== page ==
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    Imaging of patients with multiple myeloma and associated plasma cell disorders: consensus practice statement by the Medical Scientific Advisory Group to Myeloma Australia
    Creeper, K ; Augustson, B ; Kusel, K ; Fulham, MJ ; Ho, J ; Quach, H ; Mollee, P ; Weber, N ; Talaulikar, D ; Johnston, A ; Murphy, N ; Joshua, D ; Ward, C ; Ling, S ; Gibson, J ; Szer, J ; Harrison, S ; Zannettino, A ; Jaksic, W ; Lee, C ; Spencer, A ; Kalff, A ; Szabo, F ; Romeril, K ; Chan, H ; Gibbs, S ; Horvath, N ; Prince, HM (WILEY, 2021-10-01)
    Imaging modalities for multiple myeloma (MM) have evolved to enable earlier detection of disease. Furthermore, the diagnosis of MM requiring therapy has recently changed to include disease prior to bone destruction, specifically the detection of focal bone lesions. Focal lesions are early, abnormal areas in the bone marrow, which may signal the development of subsequent lytic lesions that typically occur within the next 18-24 months. Cross-sectional imaging modalities are more sensitive for the detection and monitoring of bone and bone marrow disease and are now included in the International Myeloma Working Group current consensus criteria for initial diagnosis and treatment response assessment. The aim of this consensus practice statement is to review the evidence supporting these modalities. A more detailed Position Statement can be found on the Myeloma Australia website.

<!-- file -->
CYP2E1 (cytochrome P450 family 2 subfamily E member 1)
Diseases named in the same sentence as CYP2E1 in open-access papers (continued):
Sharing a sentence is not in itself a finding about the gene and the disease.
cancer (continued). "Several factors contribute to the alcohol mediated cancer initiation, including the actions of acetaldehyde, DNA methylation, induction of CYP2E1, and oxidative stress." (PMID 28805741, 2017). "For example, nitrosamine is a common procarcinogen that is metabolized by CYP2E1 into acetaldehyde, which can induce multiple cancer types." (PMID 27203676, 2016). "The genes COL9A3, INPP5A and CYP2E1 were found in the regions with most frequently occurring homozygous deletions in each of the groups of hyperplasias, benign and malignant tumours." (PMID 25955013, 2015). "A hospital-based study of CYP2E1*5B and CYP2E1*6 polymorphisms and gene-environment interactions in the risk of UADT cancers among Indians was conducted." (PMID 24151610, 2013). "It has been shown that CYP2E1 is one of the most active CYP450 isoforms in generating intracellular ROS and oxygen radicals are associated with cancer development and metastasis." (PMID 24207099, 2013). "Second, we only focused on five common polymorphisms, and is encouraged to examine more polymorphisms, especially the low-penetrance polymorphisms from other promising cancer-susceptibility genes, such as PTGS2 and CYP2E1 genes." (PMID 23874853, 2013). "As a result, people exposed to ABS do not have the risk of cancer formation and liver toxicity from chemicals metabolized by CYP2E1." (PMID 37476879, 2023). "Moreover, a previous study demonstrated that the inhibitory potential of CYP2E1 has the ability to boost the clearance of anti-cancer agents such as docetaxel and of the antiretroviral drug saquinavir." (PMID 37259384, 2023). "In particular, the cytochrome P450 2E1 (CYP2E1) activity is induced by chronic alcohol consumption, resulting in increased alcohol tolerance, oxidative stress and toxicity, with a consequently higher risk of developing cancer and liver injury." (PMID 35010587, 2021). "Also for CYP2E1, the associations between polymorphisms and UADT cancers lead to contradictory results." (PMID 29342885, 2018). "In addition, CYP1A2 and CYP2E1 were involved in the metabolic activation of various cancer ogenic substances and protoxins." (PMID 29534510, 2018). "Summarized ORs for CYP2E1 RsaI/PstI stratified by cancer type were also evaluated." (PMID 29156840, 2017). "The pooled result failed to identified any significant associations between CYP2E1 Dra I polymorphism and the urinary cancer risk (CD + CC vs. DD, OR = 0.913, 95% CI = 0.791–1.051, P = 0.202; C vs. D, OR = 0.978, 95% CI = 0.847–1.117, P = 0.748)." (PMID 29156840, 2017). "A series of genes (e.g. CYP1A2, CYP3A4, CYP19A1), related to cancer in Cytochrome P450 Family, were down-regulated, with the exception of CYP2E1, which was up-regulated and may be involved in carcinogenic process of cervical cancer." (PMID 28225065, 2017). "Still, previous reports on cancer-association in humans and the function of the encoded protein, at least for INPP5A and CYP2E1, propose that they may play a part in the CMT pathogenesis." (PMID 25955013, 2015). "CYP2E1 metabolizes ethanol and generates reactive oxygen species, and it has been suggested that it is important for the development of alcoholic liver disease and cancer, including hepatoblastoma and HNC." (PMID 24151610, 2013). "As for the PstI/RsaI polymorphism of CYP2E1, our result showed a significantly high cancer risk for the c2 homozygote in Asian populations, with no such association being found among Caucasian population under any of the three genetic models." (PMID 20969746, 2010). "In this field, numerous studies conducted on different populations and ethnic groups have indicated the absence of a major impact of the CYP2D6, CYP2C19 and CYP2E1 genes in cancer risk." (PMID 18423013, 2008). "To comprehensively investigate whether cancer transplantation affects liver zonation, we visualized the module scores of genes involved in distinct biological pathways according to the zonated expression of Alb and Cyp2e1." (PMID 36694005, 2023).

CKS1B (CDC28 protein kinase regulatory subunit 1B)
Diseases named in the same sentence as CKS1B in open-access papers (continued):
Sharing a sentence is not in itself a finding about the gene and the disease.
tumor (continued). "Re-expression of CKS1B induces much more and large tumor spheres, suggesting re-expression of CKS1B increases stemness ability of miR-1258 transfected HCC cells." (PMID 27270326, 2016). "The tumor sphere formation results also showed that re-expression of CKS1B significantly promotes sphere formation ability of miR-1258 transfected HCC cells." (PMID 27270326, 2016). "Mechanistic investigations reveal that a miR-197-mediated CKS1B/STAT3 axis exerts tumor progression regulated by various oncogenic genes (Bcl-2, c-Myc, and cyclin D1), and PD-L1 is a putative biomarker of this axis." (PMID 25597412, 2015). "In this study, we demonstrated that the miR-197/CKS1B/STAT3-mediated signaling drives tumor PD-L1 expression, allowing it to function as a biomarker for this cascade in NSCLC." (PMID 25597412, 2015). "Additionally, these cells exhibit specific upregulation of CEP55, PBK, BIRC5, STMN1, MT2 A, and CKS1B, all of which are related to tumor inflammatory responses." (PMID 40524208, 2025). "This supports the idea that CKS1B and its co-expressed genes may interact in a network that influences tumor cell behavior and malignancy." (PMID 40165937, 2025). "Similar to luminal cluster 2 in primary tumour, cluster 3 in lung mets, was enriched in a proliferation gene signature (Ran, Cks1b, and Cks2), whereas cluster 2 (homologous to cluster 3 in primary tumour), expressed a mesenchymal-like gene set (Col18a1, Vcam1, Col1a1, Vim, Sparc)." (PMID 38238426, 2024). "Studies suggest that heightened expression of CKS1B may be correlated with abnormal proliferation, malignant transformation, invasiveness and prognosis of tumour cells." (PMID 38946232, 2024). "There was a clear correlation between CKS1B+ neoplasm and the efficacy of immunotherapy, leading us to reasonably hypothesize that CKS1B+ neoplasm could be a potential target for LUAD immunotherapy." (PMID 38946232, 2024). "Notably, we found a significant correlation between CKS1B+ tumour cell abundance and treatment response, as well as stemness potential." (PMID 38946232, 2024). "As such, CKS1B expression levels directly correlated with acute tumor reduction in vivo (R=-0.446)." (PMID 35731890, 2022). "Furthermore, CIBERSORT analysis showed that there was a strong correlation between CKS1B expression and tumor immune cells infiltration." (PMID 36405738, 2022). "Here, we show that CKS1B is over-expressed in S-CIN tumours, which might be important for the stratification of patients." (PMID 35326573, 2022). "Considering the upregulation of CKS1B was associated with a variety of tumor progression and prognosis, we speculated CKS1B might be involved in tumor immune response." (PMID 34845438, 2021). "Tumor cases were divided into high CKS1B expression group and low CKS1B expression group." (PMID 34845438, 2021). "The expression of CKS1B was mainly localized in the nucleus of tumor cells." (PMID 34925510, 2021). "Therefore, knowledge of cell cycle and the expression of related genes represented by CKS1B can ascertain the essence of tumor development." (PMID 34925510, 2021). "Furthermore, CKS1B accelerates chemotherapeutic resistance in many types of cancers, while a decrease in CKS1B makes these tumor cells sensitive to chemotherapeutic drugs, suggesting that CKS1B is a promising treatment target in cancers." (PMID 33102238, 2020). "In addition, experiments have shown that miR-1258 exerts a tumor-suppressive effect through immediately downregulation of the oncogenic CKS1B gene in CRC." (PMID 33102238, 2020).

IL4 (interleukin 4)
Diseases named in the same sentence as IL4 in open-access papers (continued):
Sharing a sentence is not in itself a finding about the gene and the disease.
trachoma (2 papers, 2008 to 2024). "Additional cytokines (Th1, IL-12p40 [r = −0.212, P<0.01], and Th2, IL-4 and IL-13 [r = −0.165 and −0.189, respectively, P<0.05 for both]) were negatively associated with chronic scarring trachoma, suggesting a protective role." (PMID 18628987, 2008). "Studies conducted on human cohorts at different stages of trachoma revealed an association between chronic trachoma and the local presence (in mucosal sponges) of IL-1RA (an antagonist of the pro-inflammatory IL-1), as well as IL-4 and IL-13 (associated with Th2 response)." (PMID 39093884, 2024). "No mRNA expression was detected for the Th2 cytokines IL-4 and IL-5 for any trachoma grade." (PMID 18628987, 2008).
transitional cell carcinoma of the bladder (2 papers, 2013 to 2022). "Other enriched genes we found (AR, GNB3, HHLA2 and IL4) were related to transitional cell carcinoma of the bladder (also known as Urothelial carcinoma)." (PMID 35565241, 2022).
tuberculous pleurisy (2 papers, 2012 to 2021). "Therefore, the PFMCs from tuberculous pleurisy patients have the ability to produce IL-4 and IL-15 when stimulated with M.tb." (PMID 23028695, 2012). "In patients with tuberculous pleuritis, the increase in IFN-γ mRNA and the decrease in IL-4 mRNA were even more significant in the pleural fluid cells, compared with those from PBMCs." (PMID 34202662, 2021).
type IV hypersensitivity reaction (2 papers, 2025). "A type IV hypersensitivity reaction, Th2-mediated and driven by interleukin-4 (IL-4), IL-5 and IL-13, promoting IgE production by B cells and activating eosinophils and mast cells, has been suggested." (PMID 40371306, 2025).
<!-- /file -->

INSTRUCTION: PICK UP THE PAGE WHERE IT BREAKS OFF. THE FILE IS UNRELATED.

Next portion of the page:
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    Receiving four or fewer cycles of therapy predicts poor survival in newly diagnosed transplant-ineligible patients with myeloma who are treated with bortezomib-based induction
    Boyle, S ; Wellard, C ; Moore, EM ; Blacklock, H ; Harrison, SJ ; Ho, PJ ; Hocking, J ; McQuilten, ZK ; Quach, H ; Spearing, R ; Wood, EM ; Spencer, A ; Mollee, P (WILEY, 2021-06-26)